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When his arms ceased to support him, he tried to
crawl on his elbows, but this proved to be very awkward,
so he lay down and, using his elbows as levers, tried to
roll. He' found he could do that. Rolling over and over
was easier than crawling and did not call for much
exertion. But it made him giddy, and every now^ and
again he lost consciousness. He had to stop often, sit up
and wait until the earth, the forest and the sky had stopped
whirling round.
The trees began to thin out and here and there were
open spaces where the trees had been felled. The^ trails
of winter roads appeared. Alexei was no longer thinking
of whether he would reach his own people, but he was
determined to go on rolling as long as he had the
strength to move. When he lost consciousness from the
frightful strain to which all his enfeebled muscles were
subjected, his arms and his whole body continued auto-
matically to make these complicated movements, and he
kept rolling on in the snow  towards the sound of gun
fire  eastward.
Alexei did not remember how he spent that night, or
whether he made much progress next morning. Every-
thing was submerged in the gloom of semi-oblivion. He
only had a vague recollection of the obstacles he
encountered in his path: the golden trunk of a felled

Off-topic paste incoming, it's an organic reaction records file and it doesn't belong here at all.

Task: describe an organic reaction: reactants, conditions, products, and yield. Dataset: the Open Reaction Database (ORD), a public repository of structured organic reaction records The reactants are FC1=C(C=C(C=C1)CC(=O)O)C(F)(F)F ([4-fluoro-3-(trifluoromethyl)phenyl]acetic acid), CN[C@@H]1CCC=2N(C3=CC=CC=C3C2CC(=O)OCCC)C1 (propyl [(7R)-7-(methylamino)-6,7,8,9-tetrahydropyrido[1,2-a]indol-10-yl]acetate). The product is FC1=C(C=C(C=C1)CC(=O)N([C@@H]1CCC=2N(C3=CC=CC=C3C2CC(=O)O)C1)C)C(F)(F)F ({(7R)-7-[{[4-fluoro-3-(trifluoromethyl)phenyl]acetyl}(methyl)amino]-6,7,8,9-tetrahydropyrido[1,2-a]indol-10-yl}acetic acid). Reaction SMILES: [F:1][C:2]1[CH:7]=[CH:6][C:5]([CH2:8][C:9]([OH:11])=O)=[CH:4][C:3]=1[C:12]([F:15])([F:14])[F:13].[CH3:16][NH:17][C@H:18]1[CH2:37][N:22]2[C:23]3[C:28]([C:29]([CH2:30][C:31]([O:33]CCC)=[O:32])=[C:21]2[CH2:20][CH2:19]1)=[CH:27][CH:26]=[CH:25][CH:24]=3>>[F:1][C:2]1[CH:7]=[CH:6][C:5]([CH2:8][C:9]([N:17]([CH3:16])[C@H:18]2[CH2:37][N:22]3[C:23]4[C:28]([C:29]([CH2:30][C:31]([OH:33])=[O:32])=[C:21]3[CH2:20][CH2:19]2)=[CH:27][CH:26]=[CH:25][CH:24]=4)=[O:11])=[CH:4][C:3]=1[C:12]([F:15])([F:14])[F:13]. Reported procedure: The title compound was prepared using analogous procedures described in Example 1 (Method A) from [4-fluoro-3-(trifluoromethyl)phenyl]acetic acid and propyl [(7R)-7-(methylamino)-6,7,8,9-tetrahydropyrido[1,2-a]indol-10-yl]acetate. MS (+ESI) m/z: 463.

pine-tree that exuded amber-coloured resin, a stack of
logs, and sawdust and shavings that were lying about
everywhere, a tree stump clearly showing the yearly
rings at the cross-cut.
An unusual sound called him out of his state of semi-
oblivion, restored him to consciousness and caused him to
sit up and look round. He found himself in a big forest
clearing that was flooded with sunlight and strewn with
felled and as yet undressed trees and logs. Standing apart
were neat stacks of firewood. The midday sun was high
in the sky, the strong smell of resin, heated conifers and
of snow dampness pervaded the air, and high above the
as yet unthawed earth a lark was singing, pouring all its
soul into its simple melody.
Filled with a sensation of indefinable danger, Alexei
cast his eyes round the clearing. It was fresh, it did not
look as if it were abandoned. The trees had beep felled